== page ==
It sparkled. It gleamed. I stood over it, mop in hand, gazing at my own spectacular reflection. Yes, ma’am, that floor was clean. And I adored it. For about 10 seconds.
Splat! A glob of mandarin oranges landed at my feet.
“Aw, come on!” I roared. “Mommy just scrubbed the floor!” The baby half-smiled, taunting me from her high chair, where I’d buckled her safely away from my mopping path. This was her revenge.
“Uh-oh!” she said, as if it were an accident—yeah, right. Just then, her older sister zoomed through the kitchen on a riding toy, chugging straight through that heap of orange mess. Plastic wheels dragged a streak of citrus juice across my pristine floor.
Yep, I thought. This is my life.
I’m a neat freak. I like a clean house, fresh clothes, and daily shampooed hair. I brush my teeth after every meal and wash my hands incessantly. I’m afraid of germs, dirt, sticky fingers, and dog licks.
Even as a teenager, I vacuumed my room every Saturday and cried when my sisters deliberately ground their sock prints into my carpet fibers as soon as I was done. Oh, and remember the old Charlie Brown cartoons? I still cringe when Pig-Pen trails across the screen in his disgusting puff of dust. That guy flat-out scares me.
A healthy bent toward tidiness isn’t bad. It’s a responsible, grown-up trait. The problem is, tidy is tough to maintain with kids. As soon as I pick up a stack of toys, my children haul out another disaster to spread across the room. While I wipe peanut butter off the babe’s face, she grabs a cracker and crumbles it in her shoe.
Clothes stain, food spills, piles accumulate, and daughters get Elmer’s glue in their hair. In my house, messy is a perpetual state no matter how I attempt to correct it.
But therein lies the problem. What am I correcting, exactly? Correcting implies there’s something wrong. And there is—with me. Some days I spend more time cleaning up after my family than I do enjoying my family. That is not how Jesus lived.
Jesus got dirty. He traveled dusty roads. He healed lepers. He washed his disciples’ feet. He pressed his lips to communal drinking cups. He was not afraid to touch disease, to hold grubby children in his arms, or to be swarmed by hoards of human beings in an era before antiperspirant, indoor plumbing, or Hoover steam vacs. In order to reach people’s hearts, Jesus got up close and personal with their grime.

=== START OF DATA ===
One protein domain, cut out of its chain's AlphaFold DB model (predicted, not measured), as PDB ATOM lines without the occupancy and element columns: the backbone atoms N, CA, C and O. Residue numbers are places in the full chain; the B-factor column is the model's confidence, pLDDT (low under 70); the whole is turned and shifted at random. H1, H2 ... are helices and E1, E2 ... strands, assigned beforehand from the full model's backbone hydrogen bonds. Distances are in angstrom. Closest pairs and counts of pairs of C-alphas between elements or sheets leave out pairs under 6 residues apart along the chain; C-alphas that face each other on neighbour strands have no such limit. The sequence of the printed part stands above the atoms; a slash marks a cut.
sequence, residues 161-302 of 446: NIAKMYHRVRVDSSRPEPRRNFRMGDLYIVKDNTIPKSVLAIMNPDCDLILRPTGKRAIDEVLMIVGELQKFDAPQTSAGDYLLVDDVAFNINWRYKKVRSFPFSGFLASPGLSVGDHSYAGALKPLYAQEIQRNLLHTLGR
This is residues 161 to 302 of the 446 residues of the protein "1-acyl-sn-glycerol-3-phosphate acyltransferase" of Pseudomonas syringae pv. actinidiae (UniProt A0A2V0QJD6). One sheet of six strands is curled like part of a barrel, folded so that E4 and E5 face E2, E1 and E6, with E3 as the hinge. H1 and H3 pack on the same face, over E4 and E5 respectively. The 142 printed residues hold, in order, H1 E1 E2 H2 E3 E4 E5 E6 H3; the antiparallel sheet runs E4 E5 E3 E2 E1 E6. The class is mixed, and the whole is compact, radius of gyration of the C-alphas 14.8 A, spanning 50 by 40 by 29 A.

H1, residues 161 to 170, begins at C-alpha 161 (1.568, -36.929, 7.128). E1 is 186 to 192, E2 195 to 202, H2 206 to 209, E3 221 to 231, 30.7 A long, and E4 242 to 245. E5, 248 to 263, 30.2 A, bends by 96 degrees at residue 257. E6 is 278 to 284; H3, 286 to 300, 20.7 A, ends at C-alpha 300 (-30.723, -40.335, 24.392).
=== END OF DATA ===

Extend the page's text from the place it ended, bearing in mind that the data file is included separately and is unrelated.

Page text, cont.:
Am I willing to do that? When my daughter snuggles her cookie-crumb face into my shoulder, am I relishing the affection or worrying about soggy Oreo smudges? If my girls beg me to make mud pies, do I dig in and share their laughter or stand ready with the hose to spray them down?
Last night, my husband offered to cook dinner. I could’ve relaxed and enjoyed the break, but instead I nagged him to double-rinse the carrots. What is my problem?
“The Word became flesh and made his dwelling among us. We have seen his glory, the glory of the One and Only, who came from the Father, full of grace and truth,” (John 1:14).
The Word became flesh. Doesn’t that just boggle your mind? Jesus is God. Holy, immaculate, glorious God! God didn’t have to humble himself in human form, descending to Earth to live among filthy, sick, unkempt people. All those fishing boats and upper rooms—seriously, they couldn’t have smelled very good.
But he came. He lived a perfect life in an imperfect, germ-infested, post-Eden environment. He made his dwelling among us, in order to save us from ourselves. And that includes my irritating compulsion to pick up toys.
I want to invest in souls, not soap. The first step is to remember God loves me whether my floor is shiny or not. It’s time to seek a little less mop sparkle and a lot more glory of the One and Only.
The mandarin orange fiasco was my own fault. Next time, I’ll stick with Teddy Grahams. Better yet, I’ll hang up the mop and make a few mud pies instead. And when my baby girl drops a Teddy in the sludge and pops it right back into her mouth, I’ll pray for the impulse to laugh.
Yes, Lord, there’s no avoiding the mess. But I’m starting to see you in the midst of it, so it’s not that scary after all.
If you like this post, you might also like Sandy Grass. Hmmm. . . this seems to be one of my recurring
mental issues topics. Blessings to those of you who can relate!
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